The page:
To the extent that the tax authorities wish to officially engage the assessment process (which could lead to the filing of oppositions to the assessment), they will then need to present before the bankruptcy court a motion to lift the stay the proceedings, pursuant to Section 69.4 BIA.

In the subsequent case of M. Diamond & associés inc. c. Agence du revenu du Québec 2023 QCCA 250, the Court of Appeal of Québec relied on Girard to establish that the debtor remains in the position of being a “defendant” throughout the assessment process, even if his opposition is dismissed and he has to appeal the decision before the Cour du Québec, where he is technically designated as “plaintiff” according to the rules of civil procedure. The purpose of issuing a tax assessment is to quantify the amount owed to the tax authorities and allow for its enforcement, so that any oppositions or appeals by the debtor represent a contestation of such claim.

It therefore follows that when a debtor had instituted a judicial claim before the Cour du Québec prior to his bankruptcy, the proceedings are stayed automatically once the debtor avails himself of the provisions of the Bankruptcy and Insolvency Act, and the tax authorities cannot compel the bankruptcy Trustee to file an appearance or otherwise face the dismissal of the proceedings. A motion will need to be filed in order to lift the stay of proceedings pursuant to Section 69.4 BIA, although in practice, such order will rarely issue as the tax authorities have the burden of demonstrating the importance of continuing the proceedings despite the bankruptcy.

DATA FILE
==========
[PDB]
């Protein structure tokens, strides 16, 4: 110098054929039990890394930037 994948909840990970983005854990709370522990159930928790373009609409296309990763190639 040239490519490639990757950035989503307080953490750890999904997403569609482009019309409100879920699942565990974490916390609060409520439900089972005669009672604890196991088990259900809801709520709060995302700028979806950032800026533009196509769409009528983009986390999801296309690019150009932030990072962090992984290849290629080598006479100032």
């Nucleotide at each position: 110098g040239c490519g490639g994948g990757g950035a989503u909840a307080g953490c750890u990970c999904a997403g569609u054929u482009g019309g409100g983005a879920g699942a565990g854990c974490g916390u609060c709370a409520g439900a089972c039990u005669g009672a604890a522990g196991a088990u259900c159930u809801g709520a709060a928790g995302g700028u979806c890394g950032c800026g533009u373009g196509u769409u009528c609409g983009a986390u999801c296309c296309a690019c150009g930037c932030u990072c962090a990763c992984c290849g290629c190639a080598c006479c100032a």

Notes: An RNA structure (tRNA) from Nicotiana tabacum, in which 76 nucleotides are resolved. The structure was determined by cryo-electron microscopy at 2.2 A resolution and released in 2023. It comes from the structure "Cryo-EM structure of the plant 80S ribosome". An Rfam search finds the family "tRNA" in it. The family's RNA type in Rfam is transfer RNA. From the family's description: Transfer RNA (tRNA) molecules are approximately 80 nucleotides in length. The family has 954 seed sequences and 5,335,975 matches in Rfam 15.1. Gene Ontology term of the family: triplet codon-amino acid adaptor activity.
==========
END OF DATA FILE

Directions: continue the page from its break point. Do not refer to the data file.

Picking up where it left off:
The decision in Diamond should apply without any reserve to matters pending before the Canada Tax Court, even though in practice and despite having no jurisdiction or expertise in bankruptcy matters, federal courts have often demonstrated their reticence at following the jurisprudence of the provincial superior courts when dealing with arguments put forward by the Canadian tax authorities.

Reference : Girard (Syndic de) 2014 QCCA 1922

M. Diamond & associés inc. c. Agence du revenu du Québec 2023 QCCA 250

Attorney involved : Me Jean-Philippe Gervais